Category Archives: immigration consequences of criminal convictions

What are the immigration consequences of a “Nolle Prosequi” criminal disposition?

Boston, MA Deportation Defense Attorney As an immigration lawyer, I frequently meet with people who have entered the United States without a visa or without being inspected by an immigration officer at an airport or border. Such people have sneaked their way into the United States and now they seek a green card or some other legal status. We immigration lawyers refer to this class of people as EWIs (entry without inspection). What immigration options are available to someone who has no proof of being properly admitted and inspected upon entry into the U.S.? READ MORE

Thinking of sealing or expunging your criminal record? A Boston immigration lawyer says think again

These days, it is not easy to get a job or housing benefits. And it is even tougher if you have a criminal record. To make things easier, criminal lawyers often recommend having your criminal record expunged or sealed. This can be great advice for people seeking work or housing benefits as you will effectively have no criminal record once your criminal record is expunged or sealed. Your Massachusetts CORI criminal history report will show "no adult criminal record," and you can honestly say you have no criminal record when applying for jobs and housing benefits. But sealing or expunging your criminal record does not free you from immigration consequences resulting from a criminal record. A conviction--even if it's been sealed or expunged--can still trigger your deportation. And USCIS (U.S. Citizenship and Immigration Services) can deny your green card or citizenship application because of a sealed or expunged criminal record. READ MORE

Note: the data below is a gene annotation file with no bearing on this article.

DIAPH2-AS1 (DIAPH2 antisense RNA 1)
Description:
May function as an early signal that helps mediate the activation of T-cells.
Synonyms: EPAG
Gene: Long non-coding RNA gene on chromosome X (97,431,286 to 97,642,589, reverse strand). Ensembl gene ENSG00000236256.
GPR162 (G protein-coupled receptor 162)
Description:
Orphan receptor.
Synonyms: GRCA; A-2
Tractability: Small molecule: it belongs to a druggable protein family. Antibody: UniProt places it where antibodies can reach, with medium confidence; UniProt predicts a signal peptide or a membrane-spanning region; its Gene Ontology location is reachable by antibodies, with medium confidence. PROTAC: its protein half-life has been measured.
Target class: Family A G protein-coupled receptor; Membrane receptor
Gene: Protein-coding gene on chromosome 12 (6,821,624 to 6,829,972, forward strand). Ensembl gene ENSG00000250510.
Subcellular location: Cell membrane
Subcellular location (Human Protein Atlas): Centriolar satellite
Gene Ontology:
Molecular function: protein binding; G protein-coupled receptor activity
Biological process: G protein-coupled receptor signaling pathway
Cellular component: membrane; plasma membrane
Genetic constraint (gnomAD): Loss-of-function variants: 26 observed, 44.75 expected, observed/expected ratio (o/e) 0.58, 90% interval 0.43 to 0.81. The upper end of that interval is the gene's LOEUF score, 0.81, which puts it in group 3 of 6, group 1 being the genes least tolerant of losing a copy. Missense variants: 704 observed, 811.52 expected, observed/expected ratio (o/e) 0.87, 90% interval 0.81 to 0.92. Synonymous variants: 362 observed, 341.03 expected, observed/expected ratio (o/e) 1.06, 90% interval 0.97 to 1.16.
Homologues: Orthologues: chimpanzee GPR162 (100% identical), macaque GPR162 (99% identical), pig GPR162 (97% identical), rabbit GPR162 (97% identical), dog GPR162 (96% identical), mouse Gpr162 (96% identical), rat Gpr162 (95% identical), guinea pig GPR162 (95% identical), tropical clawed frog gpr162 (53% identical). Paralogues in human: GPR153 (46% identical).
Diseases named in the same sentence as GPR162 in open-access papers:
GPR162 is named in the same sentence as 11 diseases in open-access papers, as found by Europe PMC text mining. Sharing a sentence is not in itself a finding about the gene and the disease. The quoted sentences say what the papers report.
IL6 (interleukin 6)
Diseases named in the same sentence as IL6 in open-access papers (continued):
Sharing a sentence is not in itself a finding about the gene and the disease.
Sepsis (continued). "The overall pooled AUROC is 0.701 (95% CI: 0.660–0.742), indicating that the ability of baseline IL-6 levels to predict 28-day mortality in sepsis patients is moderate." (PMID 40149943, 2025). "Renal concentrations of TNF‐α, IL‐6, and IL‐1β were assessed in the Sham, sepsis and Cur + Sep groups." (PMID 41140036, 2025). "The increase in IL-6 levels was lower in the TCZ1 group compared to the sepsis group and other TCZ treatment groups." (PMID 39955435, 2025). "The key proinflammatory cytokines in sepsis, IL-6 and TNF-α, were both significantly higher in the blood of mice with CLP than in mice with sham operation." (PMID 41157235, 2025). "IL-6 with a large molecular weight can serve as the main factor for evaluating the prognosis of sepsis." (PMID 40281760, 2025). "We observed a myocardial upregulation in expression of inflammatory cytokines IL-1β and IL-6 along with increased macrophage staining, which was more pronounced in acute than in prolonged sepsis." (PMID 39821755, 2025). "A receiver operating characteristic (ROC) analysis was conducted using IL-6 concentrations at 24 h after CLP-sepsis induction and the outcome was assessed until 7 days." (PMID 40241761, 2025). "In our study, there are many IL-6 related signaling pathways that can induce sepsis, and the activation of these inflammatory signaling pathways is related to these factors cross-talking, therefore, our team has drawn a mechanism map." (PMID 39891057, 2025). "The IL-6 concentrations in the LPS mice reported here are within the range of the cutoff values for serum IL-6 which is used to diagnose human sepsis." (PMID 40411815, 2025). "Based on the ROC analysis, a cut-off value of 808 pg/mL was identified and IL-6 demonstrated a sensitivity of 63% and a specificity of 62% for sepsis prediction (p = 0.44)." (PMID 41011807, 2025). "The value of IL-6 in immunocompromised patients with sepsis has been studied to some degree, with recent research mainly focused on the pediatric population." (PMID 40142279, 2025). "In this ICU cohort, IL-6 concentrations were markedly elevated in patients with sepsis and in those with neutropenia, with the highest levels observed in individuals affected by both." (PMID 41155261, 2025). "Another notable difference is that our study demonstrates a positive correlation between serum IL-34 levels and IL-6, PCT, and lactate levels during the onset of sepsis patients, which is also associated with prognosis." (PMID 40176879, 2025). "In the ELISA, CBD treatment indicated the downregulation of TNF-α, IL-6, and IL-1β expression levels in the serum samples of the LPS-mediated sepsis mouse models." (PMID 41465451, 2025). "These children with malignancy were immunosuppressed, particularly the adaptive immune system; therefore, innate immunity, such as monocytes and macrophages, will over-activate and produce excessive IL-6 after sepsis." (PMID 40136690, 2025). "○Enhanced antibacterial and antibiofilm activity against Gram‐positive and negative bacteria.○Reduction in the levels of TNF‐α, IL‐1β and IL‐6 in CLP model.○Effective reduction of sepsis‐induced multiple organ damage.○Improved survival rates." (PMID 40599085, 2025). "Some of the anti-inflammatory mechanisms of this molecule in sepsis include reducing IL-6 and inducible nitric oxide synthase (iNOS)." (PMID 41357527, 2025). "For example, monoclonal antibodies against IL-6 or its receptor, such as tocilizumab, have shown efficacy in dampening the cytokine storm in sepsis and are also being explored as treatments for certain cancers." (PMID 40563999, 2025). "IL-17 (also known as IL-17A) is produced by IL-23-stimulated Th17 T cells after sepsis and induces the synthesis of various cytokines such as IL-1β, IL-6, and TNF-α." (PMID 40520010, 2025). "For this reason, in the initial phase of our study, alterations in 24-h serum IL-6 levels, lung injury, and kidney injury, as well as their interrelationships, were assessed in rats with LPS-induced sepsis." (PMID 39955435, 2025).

Deportation and Juvenile Court Proceedings

Since I'm an immigration attorney, I'm often asked for my opinion on the immigration consequences of criminal convictions and activities. Yesterday, a criminal defense attorney in Boston asked me whether, in Massachusetts, a non-citizen youth who breaks the law and who is found delinquent by a juvenile court could end up being deported as a result of the juvenile delinquency finding. The short answer is no. According to the Board of Immigration Appeals, a juvenile adjudication isn't considered a criminal conviction for immigration purposes. The logic behind this rule is that juvenile proceedings are not criminal. So a delinquency finding on a deportable offense will not cause a juvenile to be deported. READ MORE

Just got your Green Card? Some tips from a Boston immigration lawyer.

On behalf of the lawyers in my Boston immigration office, I say congratulations! You just got your green card and are now a lawful permanent resident of the United States! Below are some general tips to avoid future immigration problems and continue on a smooth path towards citizenship. I-751, Petition to Remove Conditions on Residency--Get Ready! If you have a two-year green card (i.e., conditional residency based on marriage), remember that 90 days before the expiration of your green card, you and your spouse, together, will need to file a petition to remove the conditions on your permanent residency. This petition is called an I-751. In order to get your I-751 petition approved, USCIS will expect you to submit extensive documentation to show that the underlying relationship between you and your spouse has been on-going since your I-485 was approved and that you continue to share your lives together. READ MORE